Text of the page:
The Benefits of Collagen Supplements

Collagen supplements are good for many functions that collagen performs naturally in the body.

Improved joint pain

As people age, the collagen in cartilage breaks down, which increases the risk of osteoarthritis and joint pain.

 

Studies have demonstrated that collagen supplements may reduce the symptoms of osteoarthritis.

 

For example, in this study, adults were given 2 grams of collagen daily for around 2 months. Compared to the control group, these adults showed a significant reduction in joint pain. Doses between 8 and 12 grams daily have been shown to be effective in providing pain relief.

Slowed osteoporosis

Osteoporosis occurs when bones start losing their strength. Since collagen type I is a major component of bone — and provides strength to it — collagen supplements may slow down the reduction in bone strength.

 

They do this by inhibiting proteins that accelerate bone break down. These proteins are naturally upregulated in post-menopausal women and old adults.

 

For example, this study found that women who took a combination of calcium and collagen supplements for 12 months had reduced levels of bone-breaking proteins than those who took only calcium.

 

However, more research is needed to explore how effective collagen supplements can be for osteoporosis in clinical practice.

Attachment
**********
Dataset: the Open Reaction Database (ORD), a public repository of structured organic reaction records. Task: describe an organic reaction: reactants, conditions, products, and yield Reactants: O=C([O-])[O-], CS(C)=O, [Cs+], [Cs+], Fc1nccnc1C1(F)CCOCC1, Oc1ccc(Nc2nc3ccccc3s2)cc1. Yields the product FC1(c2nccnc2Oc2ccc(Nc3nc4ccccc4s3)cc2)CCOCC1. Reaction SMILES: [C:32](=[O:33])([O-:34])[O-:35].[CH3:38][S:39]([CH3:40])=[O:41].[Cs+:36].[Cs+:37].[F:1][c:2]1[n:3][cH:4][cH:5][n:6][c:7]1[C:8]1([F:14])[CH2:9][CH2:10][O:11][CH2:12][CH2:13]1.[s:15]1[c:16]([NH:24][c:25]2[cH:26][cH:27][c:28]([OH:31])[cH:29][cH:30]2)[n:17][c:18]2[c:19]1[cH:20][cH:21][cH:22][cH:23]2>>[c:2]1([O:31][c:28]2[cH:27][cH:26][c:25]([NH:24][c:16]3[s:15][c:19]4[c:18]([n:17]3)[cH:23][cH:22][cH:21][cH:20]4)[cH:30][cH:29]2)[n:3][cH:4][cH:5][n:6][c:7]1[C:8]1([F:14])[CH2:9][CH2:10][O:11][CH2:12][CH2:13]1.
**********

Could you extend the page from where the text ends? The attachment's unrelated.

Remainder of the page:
Reduced wrinkles  

The beneficial effects (improved strength, elasticity, and hydration) of collagen supplements on skin health have been clearly demonstrated.

 

In this study, women who took a collagen supplement-containing beverage for 3 months showed significant reduction in wrinkle depth than the control group.

 

Collagen supplements not only increase the amount of collagen in skin, but they also promote the production of other skin-supporting proteins like fibrillin and elastin.     

 

It’s important to note that topical products containing collagen are unlikely to work because collagen is too large to get absorbed via the skin. Unlike the gut, the skin has no digestive enzymes to help in the breakdown and absorption of collagen.

Beneficial cardiovascular effects

Type III collagen is an important component of blood vessels. If it malfunctions, a condition called atherosclerosis can develop. In atherosclerosis, blood vessels stiffen and their lumens narrow down. This makes the heart pump harder and may lead to heart failure.

 

The blood supply to the heart itself is also compromised due to narrowed arterial lumens, which can lead to a heart attack.

 

Research has demonstrated that collagen supplements reduce arterial stiffness significantly. Collagen also increases the amount of good cholesterol — HDL — in the body, which is associated with good cardiovascular health.

 

Still, more studies are needed to say anything conclusively, and you should not replace medical treatments for cardiovascular problems with collagen.

 

Many other benefits of collagen have been reported — such as improved metabolism and weight loss — but haven’t been demonstrated scientifically.

Takeaway

Collagen is a natural protein found in the body, and collagen supplements increase the body’s ability to make it.

 

Increased levels of collagen in the body are associated with a number of health benefits like good skin health, improved joint pain, healthy bones, and reduced cardiovascular complications.

 

Medically Reviewed by Onikepe Adegbola, MD PhD